POST: Do you like the post?

STORY: “I absolutely love it. The only down side for me is when you don’t have enough time to use all the opportunities, and it’s amazing when you realize that today you can do pretty much anything you can dream up...if you have the time. So with the Surfer, you’re literally directing the film all over again in post, as you’re taking this character who wasn’t there and then directing him in all these scenes. It’s awesome!”

POST: You used two editors — William Hoy, who cut Fantastic Four, I, Robot and 300, and Peter Elliott who was visual effects editor on Fantastic Four, Godzilla and Independence Day. How did that work?

STORY: “When we realized what our post was going to need, with all these action scenes and an emotional storyline, it made sense to use two, and it worked out great since we’d all done the last one. We cut it all on Avid [Meridiens] and they were on set the first day I began shooting. We’d all look at dailies together, I’d give them notes, and they’d go off and cut. And sometimes I was able to look at scenes just three days after I’d shot them. We screened most of the dailies in traditional film, but since we shot our visual effects plates with the [Panavision] Genesis, we’d then screen those digitally.” (Media Composer Adrenalines were used for HD outputs for screening purposes, sound mixing and for reviewing VFX.)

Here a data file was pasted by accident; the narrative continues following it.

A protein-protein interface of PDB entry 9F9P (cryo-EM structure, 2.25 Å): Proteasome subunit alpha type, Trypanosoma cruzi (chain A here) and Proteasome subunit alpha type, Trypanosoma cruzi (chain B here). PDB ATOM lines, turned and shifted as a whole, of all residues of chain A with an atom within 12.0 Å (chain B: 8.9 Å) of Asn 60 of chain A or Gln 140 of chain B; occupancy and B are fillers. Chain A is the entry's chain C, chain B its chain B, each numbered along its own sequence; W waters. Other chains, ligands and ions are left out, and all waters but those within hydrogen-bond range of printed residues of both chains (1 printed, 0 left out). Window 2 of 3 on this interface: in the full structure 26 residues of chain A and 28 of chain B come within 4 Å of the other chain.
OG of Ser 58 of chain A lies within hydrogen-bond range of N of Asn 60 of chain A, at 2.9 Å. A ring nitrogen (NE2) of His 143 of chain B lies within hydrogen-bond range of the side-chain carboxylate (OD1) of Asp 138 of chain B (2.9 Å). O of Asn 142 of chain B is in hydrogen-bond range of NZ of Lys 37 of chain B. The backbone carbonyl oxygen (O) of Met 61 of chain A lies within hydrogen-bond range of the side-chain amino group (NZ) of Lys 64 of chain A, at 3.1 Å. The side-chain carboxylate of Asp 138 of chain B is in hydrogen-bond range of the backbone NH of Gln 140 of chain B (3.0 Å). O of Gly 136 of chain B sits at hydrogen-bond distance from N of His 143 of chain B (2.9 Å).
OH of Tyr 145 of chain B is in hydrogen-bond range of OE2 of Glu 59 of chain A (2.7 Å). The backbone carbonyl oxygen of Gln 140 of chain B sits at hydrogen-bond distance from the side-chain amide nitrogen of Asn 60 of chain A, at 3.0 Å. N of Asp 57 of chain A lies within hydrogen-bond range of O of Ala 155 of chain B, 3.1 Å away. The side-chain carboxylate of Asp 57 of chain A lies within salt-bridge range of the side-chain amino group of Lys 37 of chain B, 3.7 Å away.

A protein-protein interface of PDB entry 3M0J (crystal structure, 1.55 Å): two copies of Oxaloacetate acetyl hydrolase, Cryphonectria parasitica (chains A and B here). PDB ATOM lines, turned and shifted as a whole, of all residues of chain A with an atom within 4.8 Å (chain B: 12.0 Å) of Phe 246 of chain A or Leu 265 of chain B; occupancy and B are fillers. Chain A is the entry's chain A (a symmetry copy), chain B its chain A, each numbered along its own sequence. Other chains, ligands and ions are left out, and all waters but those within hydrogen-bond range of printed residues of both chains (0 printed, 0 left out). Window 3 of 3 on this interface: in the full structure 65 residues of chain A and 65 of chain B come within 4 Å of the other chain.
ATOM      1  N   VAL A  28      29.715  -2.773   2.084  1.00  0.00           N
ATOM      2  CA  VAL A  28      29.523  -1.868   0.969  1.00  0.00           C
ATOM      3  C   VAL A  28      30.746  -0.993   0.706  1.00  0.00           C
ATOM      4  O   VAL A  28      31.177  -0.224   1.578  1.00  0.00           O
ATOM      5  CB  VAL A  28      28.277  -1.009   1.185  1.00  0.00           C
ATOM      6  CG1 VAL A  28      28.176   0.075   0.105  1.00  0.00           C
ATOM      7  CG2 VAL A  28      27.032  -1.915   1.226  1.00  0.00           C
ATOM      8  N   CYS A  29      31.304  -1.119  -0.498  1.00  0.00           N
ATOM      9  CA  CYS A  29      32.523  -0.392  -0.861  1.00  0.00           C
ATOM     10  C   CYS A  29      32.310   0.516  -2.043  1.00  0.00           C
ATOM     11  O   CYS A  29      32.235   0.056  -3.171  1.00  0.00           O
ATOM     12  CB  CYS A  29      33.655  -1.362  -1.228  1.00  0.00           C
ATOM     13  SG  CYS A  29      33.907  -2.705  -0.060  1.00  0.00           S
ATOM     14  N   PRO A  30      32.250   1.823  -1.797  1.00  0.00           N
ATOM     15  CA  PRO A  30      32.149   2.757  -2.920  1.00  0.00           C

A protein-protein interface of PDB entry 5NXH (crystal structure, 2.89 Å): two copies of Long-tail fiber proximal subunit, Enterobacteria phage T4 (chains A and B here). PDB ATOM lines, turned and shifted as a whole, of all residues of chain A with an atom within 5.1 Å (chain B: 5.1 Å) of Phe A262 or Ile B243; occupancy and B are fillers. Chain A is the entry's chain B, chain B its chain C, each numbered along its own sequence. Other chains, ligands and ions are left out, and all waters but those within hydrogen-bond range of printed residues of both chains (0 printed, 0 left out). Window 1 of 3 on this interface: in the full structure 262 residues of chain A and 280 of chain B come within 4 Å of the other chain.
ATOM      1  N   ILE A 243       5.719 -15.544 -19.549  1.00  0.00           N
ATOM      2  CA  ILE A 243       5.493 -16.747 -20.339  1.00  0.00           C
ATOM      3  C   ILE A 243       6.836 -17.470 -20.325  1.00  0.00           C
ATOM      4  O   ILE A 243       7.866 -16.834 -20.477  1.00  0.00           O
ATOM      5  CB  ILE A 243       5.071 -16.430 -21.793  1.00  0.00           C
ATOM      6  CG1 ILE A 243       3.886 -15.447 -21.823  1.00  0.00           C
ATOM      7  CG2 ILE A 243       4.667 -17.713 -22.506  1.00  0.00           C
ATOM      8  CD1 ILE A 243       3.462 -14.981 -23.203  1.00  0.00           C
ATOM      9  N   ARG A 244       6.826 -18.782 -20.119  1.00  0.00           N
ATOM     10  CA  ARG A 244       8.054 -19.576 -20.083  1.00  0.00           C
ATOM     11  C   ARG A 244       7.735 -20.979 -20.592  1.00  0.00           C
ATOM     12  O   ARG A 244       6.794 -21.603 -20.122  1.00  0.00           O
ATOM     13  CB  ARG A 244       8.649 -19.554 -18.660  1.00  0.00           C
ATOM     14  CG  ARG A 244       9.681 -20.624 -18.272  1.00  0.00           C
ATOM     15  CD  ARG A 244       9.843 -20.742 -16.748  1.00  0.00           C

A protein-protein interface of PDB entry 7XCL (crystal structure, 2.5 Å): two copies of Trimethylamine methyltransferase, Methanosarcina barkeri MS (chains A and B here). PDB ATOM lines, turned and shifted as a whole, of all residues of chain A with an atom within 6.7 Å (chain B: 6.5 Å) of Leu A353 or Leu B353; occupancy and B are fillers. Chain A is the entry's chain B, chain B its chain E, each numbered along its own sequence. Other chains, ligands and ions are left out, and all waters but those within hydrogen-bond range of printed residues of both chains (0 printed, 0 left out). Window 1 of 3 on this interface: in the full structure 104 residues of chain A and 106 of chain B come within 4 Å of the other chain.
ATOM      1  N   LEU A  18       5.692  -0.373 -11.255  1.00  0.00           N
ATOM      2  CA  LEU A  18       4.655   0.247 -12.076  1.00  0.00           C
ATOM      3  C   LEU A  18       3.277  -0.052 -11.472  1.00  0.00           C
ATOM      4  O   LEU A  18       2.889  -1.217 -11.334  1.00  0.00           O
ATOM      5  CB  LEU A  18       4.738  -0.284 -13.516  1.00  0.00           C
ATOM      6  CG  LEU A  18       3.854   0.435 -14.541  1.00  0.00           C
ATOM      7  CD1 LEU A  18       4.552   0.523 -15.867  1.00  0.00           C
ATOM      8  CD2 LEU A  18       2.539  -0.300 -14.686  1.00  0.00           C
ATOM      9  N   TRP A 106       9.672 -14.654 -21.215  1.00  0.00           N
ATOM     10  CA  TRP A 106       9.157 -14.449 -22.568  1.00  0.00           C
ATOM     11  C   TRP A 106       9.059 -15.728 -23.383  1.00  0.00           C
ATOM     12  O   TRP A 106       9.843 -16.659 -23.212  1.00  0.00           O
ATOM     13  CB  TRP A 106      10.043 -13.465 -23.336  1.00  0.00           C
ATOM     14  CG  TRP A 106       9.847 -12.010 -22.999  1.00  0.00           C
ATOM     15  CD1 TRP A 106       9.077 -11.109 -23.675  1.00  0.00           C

POST: Will you do a DI?

STORY: “Definitely. It’s so crucial for a film like this, especially when you have effects coming from different houses that may all go into one sequence. So you have to make a lot of shots match, and it’s not easy. We’re doing the DI at Technicolor [with senior digital colorist Steven Nakamura using da Vinci Resolve], and it’s so great to be able to tweak things. But we don’t want to tweak the color as much on an effects shot since we want to be able to go into the DI and bring it down so we can match it to the shots around it. Normally we want to have it a little bit overblown so when we go into telecine we can bring it down to the color we want — if it’s too dark, you can’t bring it up because it gets very milky.” (The film-out was done at TDI in Burbank using ArriLasers for the domestic release print and the new Cinevator for the international release prints. The printing was done at Deluxe.)

POST: How important is music and audio?

STORY: “It’s half the film for me. There were a lot of times with effects shots where we actually went for less in terms of the visual since we knew we could take it to the next level with the sound. That was the case with the Surfer. He’s a very simple, classic design, but once we put up the sound of his board as he flies past you, it brought him to life. And that’s how it’s been with so many areas of the film. We started the audio at Fox and now we’re mixing on the Sony lot.”

POST: Will you do a third Fantastic Four?

STORY: “Oh yeah! There’s still one more story I really want to tell, with some characters you’ve just got to bring to the screen. I’m a huge fan myself, and it’d be awesome!”